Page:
A picture of a sea urchin.

Sea Urchin

Sea urchin are voracious algae eaters. Unfortunately they also tend to try to rearrange the rockwork in your reef tank, and they grow big, and strong enough to cause some real damage.

A picture of a sea urchin.

Sea urchin (Strongylocentrotus sp.) on the glass of a reef aquarium.

Sea urchins love to pick stuff up and carry it around. Unfortunately they do try to pick up your corals, small animals such as snails, etc. that do not like the harassment.

A picture of a sea urchin carrying stuff.

Sea urchin carrying stuff.

Sea urchins do eat a lot of algae, but some species like to eat other things, so one must be careful when one picks a species of sea urchin for a reef tank. I like to have sea urchins in my reef tank because they eat so much algae, but then I tend to swear at them when they start knocking over corals and rocks.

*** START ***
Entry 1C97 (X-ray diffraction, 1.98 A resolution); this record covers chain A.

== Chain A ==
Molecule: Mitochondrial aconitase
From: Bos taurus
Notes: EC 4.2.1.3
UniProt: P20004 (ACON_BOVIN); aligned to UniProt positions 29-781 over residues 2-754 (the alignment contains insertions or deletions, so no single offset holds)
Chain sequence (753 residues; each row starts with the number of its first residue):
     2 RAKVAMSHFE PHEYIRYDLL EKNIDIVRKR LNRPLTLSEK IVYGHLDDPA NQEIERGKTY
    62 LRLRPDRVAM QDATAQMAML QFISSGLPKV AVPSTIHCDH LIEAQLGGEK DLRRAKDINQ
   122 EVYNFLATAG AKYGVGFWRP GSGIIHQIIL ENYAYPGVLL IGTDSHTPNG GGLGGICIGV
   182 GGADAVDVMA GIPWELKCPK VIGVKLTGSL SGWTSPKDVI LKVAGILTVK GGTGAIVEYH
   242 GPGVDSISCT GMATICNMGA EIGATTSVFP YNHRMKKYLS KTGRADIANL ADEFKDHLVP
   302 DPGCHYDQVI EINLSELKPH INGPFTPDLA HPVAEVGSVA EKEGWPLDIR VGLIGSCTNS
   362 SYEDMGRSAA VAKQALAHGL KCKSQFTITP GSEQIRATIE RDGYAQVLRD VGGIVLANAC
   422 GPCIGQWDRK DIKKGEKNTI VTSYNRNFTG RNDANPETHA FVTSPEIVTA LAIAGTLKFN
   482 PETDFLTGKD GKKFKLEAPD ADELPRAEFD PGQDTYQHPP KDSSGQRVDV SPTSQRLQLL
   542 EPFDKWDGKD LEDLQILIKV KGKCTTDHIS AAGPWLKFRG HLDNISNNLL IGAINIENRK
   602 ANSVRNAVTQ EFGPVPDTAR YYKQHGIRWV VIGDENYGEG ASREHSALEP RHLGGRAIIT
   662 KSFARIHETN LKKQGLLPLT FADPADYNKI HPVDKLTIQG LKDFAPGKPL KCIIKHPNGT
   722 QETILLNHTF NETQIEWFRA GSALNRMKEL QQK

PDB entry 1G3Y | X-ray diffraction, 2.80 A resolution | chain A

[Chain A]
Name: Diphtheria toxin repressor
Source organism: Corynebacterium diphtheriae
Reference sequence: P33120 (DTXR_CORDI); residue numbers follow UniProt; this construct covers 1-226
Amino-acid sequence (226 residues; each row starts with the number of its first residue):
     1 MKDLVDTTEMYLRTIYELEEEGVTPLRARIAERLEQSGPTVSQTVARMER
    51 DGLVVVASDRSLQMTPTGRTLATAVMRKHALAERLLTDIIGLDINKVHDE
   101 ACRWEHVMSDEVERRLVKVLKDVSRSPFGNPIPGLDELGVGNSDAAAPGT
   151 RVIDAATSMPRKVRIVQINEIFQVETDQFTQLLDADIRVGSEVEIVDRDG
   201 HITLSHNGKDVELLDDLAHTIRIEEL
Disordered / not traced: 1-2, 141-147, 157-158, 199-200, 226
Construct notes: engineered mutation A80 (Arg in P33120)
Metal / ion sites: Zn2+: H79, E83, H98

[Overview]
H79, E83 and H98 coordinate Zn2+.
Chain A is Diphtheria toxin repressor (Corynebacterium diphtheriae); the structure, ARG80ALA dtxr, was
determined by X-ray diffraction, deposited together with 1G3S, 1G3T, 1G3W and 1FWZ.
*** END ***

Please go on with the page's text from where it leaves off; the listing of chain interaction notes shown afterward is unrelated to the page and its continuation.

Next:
Most sea animals love to eat the innards of sea urchins, they just can’t get to it because of the spines. Smarter creatures, mainly sea otters, can crack open a sea urchin and get to the food inside.

Sea urchins are also edible to humans and often served in sushi restaurants as uni.

Sea urchins are also used to study embryonic development.

Further Readings:

The Sea urchin article on Wikipedia
Sea Urchins on MarinelifePhotography.com
Pacific Urchin Harvesters Association (PUHA)
Raising Tastier Sea Urchins For Foodies And The Environment
Sea Urchin Embryo Cell Division
There is a blog devoted entirely to Echinoderms.

Last updated: July 3, 2014

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